First Senate Move on Financial Reform Defeated – Despite control of the White House, the House and the Senate, and almost 70% of the country supporting financial reform, the Democrats could not prevail on a crucial financial services vote Monday. The first vote to move along the financial reform bill was defeated 57 to 41, with 60 votes needed. While the press today is full of attacks for Republicans voting (as did the Democrats) along party lines, a major cause for the loss was the fact that Democrat Ben Nelson (D-Neb) voted with the Republicans against the financial reform bill.
Senator Nelson met with Banking Committee Chairman Chris Dodd just before the vote to discuss regulation of derivatives, an item of interest to Nebraska billionaire investor Warren Buffett, that Dodd stripped out of the bill. Barclays Capital said Monday the stripped Senate bill now “could result in a drain on the company’s excess cash” and force Berkshire to set aside between $6 billion and $8 billion in collateral. Senator Nelson owned between $500,000 and $1 million in Berkshire stock at the end of 2008, according to the most recent financial disclosure forms, but a spokesman for Senator Nelson has said that money had no influence on Mr. Nelson’s role in the matter. His opposition to the financial reform bill was because of concerns about the bill’s impact on auto dealers and dentists, among other things. Chairman Dodd has said Senator Nelson did not mention those concerns during the vote. “Dentists and auto dealers did not come up,” Dodd told reporters.
Strike Two – Senate Majority Leader Reid scheduled another vote today on the same bill that failed Monday evening. The Republicans have asked to negotiate all disagreements before voting instead of offering amendments on the floor, but “That’s not the way the Senate works,” Reid said today. Tuesday’s vote failed by the exact same tally and Senator Nelson voted again with the Republicans. Senator Reid clearly sees the deadlock as a political win for the Democrats and Chairman Dodd remains steadfast in his opposition to the derivatives needs of Nebraska dentists.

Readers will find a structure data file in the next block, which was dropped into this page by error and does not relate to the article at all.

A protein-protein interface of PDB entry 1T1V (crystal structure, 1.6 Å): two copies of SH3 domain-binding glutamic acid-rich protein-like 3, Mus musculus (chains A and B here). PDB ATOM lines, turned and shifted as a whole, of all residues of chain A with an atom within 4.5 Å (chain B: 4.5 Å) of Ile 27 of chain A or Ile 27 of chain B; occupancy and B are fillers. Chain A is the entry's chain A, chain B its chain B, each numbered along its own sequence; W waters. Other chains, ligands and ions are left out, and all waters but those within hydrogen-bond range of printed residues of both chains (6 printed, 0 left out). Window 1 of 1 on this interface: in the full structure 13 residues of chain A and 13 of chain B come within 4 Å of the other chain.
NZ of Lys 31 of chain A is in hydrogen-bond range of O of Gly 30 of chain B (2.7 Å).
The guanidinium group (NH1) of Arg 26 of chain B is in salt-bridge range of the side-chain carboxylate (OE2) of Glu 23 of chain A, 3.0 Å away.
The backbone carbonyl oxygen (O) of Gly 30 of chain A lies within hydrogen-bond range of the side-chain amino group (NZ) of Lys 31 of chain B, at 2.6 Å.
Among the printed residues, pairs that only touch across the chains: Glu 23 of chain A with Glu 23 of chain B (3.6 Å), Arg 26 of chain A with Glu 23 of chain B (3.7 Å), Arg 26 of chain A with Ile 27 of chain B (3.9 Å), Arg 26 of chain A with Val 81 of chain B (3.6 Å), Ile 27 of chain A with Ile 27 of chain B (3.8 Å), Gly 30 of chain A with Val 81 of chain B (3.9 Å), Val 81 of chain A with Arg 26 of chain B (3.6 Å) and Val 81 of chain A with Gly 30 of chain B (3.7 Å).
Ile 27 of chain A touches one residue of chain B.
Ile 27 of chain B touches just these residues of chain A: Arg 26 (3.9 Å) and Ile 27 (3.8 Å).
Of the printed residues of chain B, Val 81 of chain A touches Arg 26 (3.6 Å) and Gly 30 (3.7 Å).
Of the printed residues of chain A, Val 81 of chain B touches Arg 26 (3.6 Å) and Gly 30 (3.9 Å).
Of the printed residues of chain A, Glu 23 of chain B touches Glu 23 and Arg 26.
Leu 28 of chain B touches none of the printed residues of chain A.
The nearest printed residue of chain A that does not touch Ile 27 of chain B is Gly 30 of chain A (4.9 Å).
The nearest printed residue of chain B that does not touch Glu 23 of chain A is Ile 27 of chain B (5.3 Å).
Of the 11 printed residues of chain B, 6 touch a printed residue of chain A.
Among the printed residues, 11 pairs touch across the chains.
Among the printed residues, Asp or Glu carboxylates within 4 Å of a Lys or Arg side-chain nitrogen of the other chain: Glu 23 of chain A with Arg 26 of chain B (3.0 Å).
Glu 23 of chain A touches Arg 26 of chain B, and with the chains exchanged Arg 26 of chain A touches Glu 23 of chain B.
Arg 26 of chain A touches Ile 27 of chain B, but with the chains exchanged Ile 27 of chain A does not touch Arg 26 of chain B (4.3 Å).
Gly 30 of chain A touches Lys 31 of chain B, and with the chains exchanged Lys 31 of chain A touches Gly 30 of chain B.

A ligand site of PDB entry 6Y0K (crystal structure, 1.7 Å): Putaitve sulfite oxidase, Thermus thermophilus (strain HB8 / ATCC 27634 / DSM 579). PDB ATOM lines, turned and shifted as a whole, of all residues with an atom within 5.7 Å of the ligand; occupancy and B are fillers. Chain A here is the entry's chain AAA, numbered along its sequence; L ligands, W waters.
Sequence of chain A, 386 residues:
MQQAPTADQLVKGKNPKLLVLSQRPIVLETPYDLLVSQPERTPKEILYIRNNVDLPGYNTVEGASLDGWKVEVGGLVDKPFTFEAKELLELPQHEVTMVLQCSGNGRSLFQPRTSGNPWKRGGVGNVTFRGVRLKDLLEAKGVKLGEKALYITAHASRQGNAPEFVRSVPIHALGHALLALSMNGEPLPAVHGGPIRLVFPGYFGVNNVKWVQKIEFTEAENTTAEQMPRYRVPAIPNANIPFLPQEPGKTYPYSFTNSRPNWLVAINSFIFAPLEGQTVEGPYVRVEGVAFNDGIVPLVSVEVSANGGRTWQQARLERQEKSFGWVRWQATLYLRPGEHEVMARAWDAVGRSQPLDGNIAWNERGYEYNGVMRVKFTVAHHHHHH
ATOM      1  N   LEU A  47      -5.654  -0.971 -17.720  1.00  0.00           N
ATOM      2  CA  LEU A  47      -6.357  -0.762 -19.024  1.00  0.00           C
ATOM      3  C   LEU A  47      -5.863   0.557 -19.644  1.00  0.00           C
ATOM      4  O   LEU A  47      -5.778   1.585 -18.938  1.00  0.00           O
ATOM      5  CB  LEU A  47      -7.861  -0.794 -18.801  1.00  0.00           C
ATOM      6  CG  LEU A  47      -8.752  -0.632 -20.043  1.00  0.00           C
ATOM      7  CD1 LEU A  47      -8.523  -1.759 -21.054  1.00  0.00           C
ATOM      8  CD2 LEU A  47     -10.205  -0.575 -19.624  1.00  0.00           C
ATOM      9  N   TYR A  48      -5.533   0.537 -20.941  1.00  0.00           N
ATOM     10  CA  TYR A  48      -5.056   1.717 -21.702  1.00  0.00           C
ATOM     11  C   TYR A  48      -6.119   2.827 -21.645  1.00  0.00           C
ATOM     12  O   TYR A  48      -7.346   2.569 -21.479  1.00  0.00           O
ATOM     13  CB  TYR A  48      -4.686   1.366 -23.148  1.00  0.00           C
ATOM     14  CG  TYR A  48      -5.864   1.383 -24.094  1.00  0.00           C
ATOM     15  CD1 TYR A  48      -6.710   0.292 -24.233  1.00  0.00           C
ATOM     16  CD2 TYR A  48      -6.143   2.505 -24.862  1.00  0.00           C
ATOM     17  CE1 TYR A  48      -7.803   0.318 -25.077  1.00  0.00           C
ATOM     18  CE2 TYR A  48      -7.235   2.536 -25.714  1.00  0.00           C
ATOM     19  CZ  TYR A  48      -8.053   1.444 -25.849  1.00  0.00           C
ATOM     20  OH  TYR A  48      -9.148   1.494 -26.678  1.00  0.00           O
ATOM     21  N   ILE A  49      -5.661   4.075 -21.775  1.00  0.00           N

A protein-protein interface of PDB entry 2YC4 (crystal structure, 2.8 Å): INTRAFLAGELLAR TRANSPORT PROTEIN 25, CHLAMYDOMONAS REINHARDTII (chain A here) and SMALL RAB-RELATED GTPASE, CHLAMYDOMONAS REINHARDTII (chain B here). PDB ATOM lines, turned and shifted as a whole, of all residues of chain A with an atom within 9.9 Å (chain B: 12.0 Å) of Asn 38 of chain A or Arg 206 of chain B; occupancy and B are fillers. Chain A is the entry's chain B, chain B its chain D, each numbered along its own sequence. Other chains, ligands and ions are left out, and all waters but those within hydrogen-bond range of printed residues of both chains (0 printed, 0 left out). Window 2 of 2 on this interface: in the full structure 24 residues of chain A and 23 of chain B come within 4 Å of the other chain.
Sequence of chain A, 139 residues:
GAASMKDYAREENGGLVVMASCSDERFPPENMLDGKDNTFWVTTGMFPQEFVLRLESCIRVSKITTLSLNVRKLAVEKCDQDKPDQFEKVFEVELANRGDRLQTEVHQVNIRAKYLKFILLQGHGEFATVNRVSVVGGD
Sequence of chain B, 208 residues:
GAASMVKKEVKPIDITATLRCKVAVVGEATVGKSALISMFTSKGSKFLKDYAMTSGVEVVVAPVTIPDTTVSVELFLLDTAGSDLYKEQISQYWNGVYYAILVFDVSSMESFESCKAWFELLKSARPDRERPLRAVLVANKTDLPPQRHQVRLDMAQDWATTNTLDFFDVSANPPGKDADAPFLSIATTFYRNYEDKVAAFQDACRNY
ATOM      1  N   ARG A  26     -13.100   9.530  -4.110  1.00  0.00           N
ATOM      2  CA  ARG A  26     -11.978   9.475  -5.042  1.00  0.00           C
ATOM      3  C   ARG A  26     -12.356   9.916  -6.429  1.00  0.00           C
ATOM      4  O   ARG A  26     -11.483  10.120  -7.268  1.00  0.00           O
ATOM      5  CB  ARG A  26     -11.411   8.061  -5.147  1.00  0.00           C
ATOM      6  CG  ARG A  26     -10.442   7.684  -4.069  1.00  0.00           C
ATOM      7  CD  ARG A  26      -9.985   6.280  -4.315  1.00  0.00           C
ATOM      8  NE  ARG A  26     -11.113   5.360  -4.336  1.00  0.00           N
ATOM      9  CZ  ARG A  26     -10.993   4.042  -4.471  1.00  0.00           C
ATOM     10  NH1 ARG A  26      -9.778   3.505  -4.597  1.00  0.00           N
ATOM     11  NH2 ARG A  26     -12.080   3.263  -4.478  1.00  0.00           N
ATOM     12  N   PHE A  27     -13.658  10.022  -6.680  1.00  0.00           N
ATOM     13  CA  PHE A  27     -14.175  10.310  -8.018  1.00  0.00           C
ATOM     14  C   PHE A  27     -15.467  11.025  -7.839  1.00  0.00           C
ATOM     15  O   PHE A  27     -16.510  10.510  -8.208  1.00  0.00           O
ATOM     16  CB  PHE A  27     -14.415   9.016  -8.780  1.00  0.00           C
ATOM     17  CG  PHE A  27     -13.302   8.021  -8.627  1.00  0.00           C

Goldman Senate Hearings – Five current and former Goldman employees appeared today before the Permanent Subcommittee on Investigations, in the latest of hearings on the financial crisis. The hearings focus of accountability started early, with Chairman Levin’s opening statement.
“These findings are deeply troubling,” said Levin. “They show a Wall Street culture that, while it may once have focused on serving clients and promoting commerce, is now all too often simply self-serving.”
“You had less oversight than a pit boss in Las Vegas,” said Sen. Claire McCaskill (D-Mo). “There is no doubt their behavior was unethical,” added Sen. John McCain (R-Ariz). “This hearing is to find out whether you’re market manipulators rather than market makers,” Sen. John Ensign (R-Nev.).
Goldman CEO Blankfein responded that the investment CDO at the center of the SEC fraud charge against the firm looks bad but isn’t fraud. The trader at the heart of the transaction also denied any wrongdoing, stating “I deny categorically the SEC’s allegations. I will defend myself in court against this false claim.” He added that a deal at the center of the suit “was not designed to fail.”
The Market Response – According to the Wall Street Journal, bank stocks were under pressure as Wall Street is vilified to support the financial reform bill and the Senate Subcommittee slams Goldman, whose shares were up 0.7 percent, while the rest of the financial sector lost ground. Morgan Stanley fell 3.3 percent, J.P. Morgan Chase dropped 3.4%, Bank of America slipped 3.2 percent and Citigroup tumbled 5.9 percent. AIG fell 16 percent, following bearish analyst comments.
Program! Get Your Program Here! – To better understand the Goldman brouhaha, CNN provides a helpful guide to the key players involved and the Financial Time’s chief business commentator provides another very useful guide to Goldman Sachs’ alleged offences. CNNMoney.com provides a third roadmap in its “Why you don’t care about Goldman Sachs.”
This last piece suggests that perhaps the biggest reason why the average American is not particularly excited about the charges against Goldman is that the investors that lost in the complicated scheme were sophisticated, large asset managers and banks. “The Goldman disclosure debacle didn’t cause massive financial pain for pension funds, widow and orphan investors or lower-level employees who suddenly found their retirement funds wiped out.” The SEC and Senate Subcommittee have pursued this case for more than a year on behalf of the asset managers and banks, who were gracious enough to finally file suit for themselves last week.